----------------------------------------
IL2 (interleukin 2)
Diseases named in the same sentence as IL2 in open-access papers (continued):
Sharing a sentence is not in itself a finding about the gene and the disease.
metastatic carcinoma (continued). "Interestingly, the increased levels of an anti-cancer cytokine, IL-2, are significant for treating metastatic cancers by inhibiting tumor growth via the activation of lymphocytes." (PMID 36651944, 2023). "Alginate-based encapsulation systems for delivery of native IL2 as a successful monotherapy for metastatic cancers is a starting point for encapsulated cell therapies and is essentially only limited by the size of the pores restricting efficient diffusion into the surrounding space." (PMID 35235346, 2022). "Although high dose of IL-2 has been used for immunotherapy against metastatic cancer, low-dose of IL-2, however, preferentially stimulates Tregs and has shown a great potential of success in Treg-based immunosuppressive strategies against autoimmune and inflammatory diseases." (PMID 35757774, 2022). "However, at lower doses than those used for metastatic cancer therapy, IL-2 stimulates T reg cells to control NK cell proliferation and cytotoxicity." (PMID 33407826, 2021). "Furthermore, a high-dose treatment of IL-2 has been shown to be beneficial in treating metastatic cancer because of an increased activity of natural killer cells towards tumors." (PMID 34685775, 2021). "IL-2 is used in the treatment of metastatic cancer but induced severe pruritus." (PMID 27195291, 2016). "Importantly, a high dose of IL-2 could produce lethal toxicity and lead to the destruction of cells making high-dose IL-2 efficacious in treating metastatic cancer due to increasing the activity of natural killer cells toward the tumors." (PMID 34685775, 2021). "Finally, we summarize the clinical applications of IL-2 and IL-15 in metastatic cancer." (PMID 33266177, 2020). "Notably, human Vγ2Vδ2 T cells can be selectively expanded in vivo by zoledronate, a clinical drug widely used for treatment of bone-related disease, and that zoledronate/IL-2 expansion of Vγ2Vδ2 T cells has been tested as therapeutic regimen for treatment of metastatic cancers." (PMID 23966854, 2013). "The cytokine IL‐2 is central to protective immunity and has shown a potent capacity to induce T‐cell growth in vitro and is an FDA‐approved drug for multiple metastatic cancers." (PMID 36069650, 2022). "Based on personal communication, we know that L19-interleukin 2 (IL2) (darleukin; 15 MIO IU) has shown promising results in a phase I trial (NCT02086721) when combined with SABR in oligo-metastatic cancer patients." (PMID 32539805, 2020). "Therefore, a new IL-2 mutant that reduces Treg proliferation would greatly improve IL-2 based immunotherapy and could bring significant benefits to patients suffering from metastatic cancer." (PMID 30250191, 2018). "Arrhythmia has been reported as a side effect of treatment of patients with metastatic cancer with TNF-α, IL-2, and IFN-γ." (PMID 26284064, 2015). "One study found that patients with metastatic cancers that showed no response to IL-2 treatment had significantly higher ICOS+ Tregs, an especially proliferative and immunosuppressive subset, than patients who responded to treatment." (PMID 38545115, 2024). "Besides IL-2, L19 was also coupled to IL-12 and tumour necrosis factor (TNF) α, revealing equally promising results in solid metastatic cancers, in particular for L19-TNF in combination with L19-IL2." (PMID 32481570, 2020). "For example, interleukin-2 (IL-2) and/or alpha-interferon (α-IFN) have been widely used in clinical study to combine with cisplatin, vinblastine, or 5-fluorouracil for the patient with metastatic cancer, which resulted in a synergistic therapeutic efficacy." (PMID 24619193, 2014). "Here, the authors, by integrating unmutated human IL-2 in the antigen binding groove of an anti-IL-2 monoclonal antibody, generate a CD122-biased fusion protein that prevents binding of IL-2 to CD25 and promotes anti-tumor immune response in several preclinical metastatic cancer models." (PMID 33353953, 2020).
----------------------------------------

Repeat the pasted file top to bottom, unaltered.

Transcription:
IL2 (interleukin 2)
Diseases named in the same sentence as IL2 in open-access papers (continued):
Sharing a sentence is not in itself a finding about the gene and the disease.
metastatic carcinoma (continued). "Interestingly, the increased levels of an anti-cancer cytokine, IL-2, are significant for treating metastatic cancers by inhibiting tumor growth via the activation of lymphocytes." (PMID 36651944, 2023). "Alginate-based encapsulation systems for delivery of native IL2 as a successful monotherapy for metastatic cancers is a starting point for encapsulated cell therapies and is essentially only limited by the size of the pores restricting efficient diffusion into the surrounding space." (PMID 35235346, 2022). "Although high dose of IL-2 has been used for immunotherapy against metastatic cancer, low-dose of IL-2, however, preferentially stimulates Tregs and has shown a great potential of success in Treg-based immunosuppressive strategies against autoimmune and inflammatory diseases." (PMID 35757774, 2022). "However, at lower doses than those used for metastatic cancer therapy, IL-2 stimulates T reg cells to control NK cell proliferation and cytotoxicity." (PMID 33407826, 2021). "Furthermore, a high-dose treatment of IL-2 has been shown to be beneficial in treating metastatic cancer because of an increased activity of natural killer cells towards tumors." (PMID 34685775, 2021). "IL-2 is used in the treatment of metastatic cancer but induced severe pruritus." (PMID 27195291, 2016). "Importantly, a high dose of IL-2 could produce lethal toxicity and lead to the destruction of cells making high-dose IL-2 efficacious in treating metastatic cancer due to increasing the activity of natural killer cells toward the tumors." (PMID 34685775, 2021). "Finally, we summarize the clinical applications of IL-2 and IL-15 in metastatic cancer." (PMID 33266177, 2020). "Notably, human Vγ2Vδ2 T cells can be selectively expanded in vivo by zoledronate, a clinical drug widely used for treatment of bone-related disease, and that zoledronate/IL-2 expansion of Vγ2Vδ2 T cells has been tested as therapeutic regimen for treatment of metastatic cancers." (PMID 23966854, 2013). "The cytokine IL‐2 is central to protective immunity and has shown a potent capacity to induce T‐cell growth in vitro and is an FDA‐approved drug for multiple metastatic cancers." (PMID 36069650, 2022). "Based on personal communication, we know that L19-interleukin 2 (IL2) (darleukin; 15 MIO IU) has shown promising results in a phase I trial (NCT02086721) when combined with SABR in oligo-metastatic cancer patients." (PMID 32539805, 2020). "Therefore, a new IL-2 mutant that reduces Treg proliferation would greatly improve IL-2 based immunotherapy and could bring significant benefits to patients suffering from metastatic cancer." (PMID 30250191, 2018). "Arrhythmia has been reported as a side effect of treatment of patients with metastatic cancer with TNF-α, IL-2, and IFN-γ." (PMID 26284064, 2015). "One study found that patients with metastatic cancers that showed no response to IL-2 treatment had significantly higher ICOS+ Tregs, an especially proliferative and immunosuppressive subset, than patients who responded to treatment." (PMID 38545115, 2024). "Besides IL-2, L19 was also coupled to IL-12 and tumour necrosis factor (TNF) α, revealing equally promising results in solid metastatic cancers, in particular for L19-TNF in combination with L19-IL2." (PMID 32481570, 2020). "For example, interleukin-2 (IL-2) and/or alpha-interferon (α-IFN) have been widely used in clinical study to combine with cisplatin, vinblastine, or 5-fluorouracil for the patient with metastatic cancer, which resulted in a synergistic therapeutic efficacy." (PMID 24619193, 2014). "Here, the authors, by integrating unmutated human IL-2 in the antigen binding groove of an anti-IL-2 monoclonal antibody, generate a CD122-biased fusion protein that prevents binding of IL-2 to CD25 and promotes anti-tumor immune response in several preclinical metastatic cancer models." (PMID 33353953, 2020).